Don’t do these things in SQL Server

teacher at whiteboard

Recently Brent Ozar posted a link to the PostgreSQL “Don’t do this” page, which I am shamelessly reproducing below, re-tailored for a SQL Server audience.

Don’t use -P with sqlcmd

sqlcmd is a cross-platform interactive command-line utility that allows you to connect to a SQL Server (or Azure SQL Database) instance and perform database operations. One of the parameters is -P which allows you to supply a password.

Why not?

If sqlcmd requires a password at the command-line, it will ask for one. Generally speaking we should be using Active Directory authentication (which is supported on Windows and Linux), so specifying a command-line password is redundant in that case. As well, if we have a password hard-coded into a script, we’re doing it wrong.

When should we?

Never. It’s not worth it to save a network round-trip to the server.


Don’t use NOT IN

It’s a common practice to use the IN condition in a WHERE clause, so that we can limit our search arguments to specific values. However using NOT IN can have some unexpected results for the same reasons that we see in PostgreSQL.

Why not?

The first reason has to do with NULL values. Let’s use the same example as the PostgreSQL page:

This type of query will always return zero rows. It is impossible to know if something is NOT NULL because NULL is always unknown, thus NOT (NULL) returns NULL. The WHERE condition will never resolve to a valid value in the above example. Since col cannot be evaluated, the query optimizer simplifies that condition to a Constant Scan against an empty internal table.

The second reason why this is a bad idea is because it makes the query optimizer pick a really bad plan. Consider this example:

If one of the sub-query values is a NULL, this query will return zero rows as noted above. More importantly and perhaps surprisingly, the execution plan will use a Hash Match (Right Anti Semi Join). On smaller sets this won’t be noticeable, but it will matter a lot when you have more than a few thousand rows and your performance tanks, as a Hash Match is a very expensive join operator.

When should we?

If we use NOT IN, we should ensure our list of elements doesn’t contain a NULL value, and we should also avoid using a sub-query in the WHERE clause to avoid that blocking Hash Match.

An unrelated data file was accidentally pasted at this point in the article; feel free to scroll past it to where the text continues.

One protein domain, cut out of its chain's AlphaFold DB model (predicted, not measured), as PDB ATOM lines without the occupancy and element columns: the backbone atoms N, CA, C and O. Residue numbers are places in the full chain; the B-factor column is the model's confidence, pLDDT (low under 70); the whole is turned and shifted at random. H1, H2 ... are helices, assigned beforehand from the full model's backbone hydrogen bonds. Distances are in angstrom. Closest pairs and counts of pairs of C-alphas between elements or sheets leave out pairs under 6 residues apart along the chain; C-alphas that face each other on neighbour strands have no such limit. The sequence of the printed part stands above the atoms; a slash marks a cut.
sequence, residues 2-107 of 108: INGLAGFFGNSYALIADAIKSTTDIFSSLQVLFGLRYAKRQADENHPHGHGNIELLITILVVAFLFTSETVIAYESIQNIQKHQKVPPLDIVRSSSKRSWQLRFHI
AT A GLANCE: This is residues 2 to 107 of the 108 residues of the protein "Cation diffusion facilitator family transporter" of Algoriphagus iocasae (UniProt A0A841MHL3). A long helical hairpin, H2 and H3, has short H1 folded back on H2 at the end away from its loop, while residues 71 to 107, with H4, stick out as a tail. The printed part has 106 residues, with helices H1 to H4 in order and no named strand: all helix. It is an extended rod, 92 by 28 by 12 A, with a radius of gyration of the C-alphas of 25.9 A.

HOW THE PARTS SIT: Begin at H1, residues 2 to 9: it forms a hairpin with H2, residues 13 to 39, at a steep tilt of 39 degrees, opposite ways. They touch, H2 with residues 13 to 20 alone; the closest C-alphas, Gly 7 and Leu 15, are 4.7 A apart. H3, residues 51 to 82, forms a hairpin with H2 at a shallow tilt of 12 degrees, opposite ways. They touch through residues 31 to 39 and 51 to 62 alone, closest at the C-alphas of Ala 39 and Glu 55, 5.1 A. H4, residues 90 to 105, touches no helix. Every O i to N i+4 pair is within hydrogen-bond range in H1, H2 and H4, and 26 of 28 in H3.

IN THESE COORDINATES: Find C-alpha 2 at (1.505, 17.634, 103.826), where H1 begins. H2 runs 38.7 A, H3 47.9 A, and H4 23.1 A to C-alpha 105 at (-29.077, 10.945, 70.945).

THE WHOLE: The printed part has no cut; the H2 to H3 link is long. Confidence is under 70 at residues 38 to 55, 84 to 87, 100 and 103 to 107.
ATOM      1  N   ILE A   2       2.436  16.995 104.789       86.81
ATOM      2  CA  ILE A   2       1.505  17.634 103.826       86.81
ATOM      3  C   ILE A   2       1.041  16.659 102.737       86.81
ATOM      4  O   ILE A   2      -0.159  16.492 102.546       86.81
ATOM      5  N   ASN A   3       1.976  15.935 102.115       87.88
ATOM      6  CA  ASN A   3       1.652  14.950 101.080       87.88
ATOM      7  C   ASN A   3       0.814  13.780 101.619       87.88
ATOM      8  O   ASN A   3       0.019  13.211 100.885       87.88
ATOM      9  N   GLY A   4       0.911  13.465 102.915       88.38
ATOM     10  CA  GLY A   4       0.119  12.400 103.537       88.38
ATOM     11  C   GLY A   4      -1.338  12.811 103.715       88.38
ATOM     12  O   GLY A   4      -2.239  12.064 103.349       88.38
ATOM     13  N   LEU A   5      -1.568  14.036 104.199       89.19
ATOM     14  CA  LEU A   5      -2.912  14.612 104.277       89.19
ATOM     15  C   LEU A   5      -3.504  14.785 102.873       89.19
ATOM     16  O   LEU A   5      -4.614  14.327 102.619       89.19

We covered this in detail in a previous post, What about TIMESTAMP? It’s better to pretend that this data type doesn’t exist.

Why not?

It is not what you think it is. TIMESTAMP is actually a row version value based on the amount of time since SQL Server was started. If you need to record an actual date and time, use DATETIME2 instead.

When should we?



Don’t use SMALLMONEY, FLOAT or REAL for money

If we need to store values that represent amounts of money (or any values that require accuracy), avoid SMALLMONEY, FLOAT and REAL data types.

Why not?

In SQL Server and Azure SQL Database, the SMALLMONEY data type has a maximum range of -214,748.3648 to 214,748.3647. It’s clearly inappropriate for larger amounts. It may be tempting to use the MONEY data type instead, but be wary of rounding when performing calculations, since MONEY only stores four decimal places.

Speaking of rounding during calculations, FLOAT and REAL are terrible choices for calculations on any value that require accurate results. Floating point arithmetic will result in lower accuracy (sometimes significant), and on financial values this can cause incorrect results.

When should we?

Any time we have to deal with money, use the DECIMAL data type with an appropriate scale. In a pinch we could use the MONEY data type, but certainly never SMALLMONEY, FLOAT or REAL for money.


Don’t use BETWEEN

This is an easy one to get wrong, especially with dates.

Why not?

BETWEEN uses a closed-interval comparison: the values of both ends of the specified range are included in the result. That might sound like what we’d want, but consider the following example where we want to get all the values in the next week:

This will include results up to where the date and time is exactly 2018-08-08 00:00:00.0000000, but not dates and times later in that same day. We may not actually want any events that might have occurred at exactly midnight on the second value.

Instead, do:
SELECT * FROM table WHERE datecol >= '2018-08-01' AND datecol < '2018-08-08';
With this construction, we are getting all the values up to but not including midnight on the morning of August 8th.

When should we?

BETWEEN is safe for discrete quantities like integers or dates, as long as you remember that both ends of the range are included in the result. It is better to use combinations of >, = and < operators instead.



SQL Server and PostgreSQL have a lot in common, especially when it comes to what not to do. I’d love to hear your own rules for either platform, with a focus on SQL Server of course. Sound out in the comments, or find me on Twitter at @bornsql.

Photo by rawpixel on Unsplash.

7 thoughts on “Don’t do these things in SQL Server

  • I don’t think TIMESTAMP was intended for that use. We use it as a simple way to filter ETL processes. If the source and destination timestamps do not match then the source row changed. (Destination timestamp in this case is the one copied from, the source when the row was added to/modified on the destination.) Even if the destination row was updated by hand this test forces the row to come back to matching the true source. No date math or having to consider time (like your BETWEEN comments).

    • TIMESTAMP is the wrong name for the data type, per Microsoft’s own guidance. Call it ROWVERSION. Otherwise your comment is perfectly valid.

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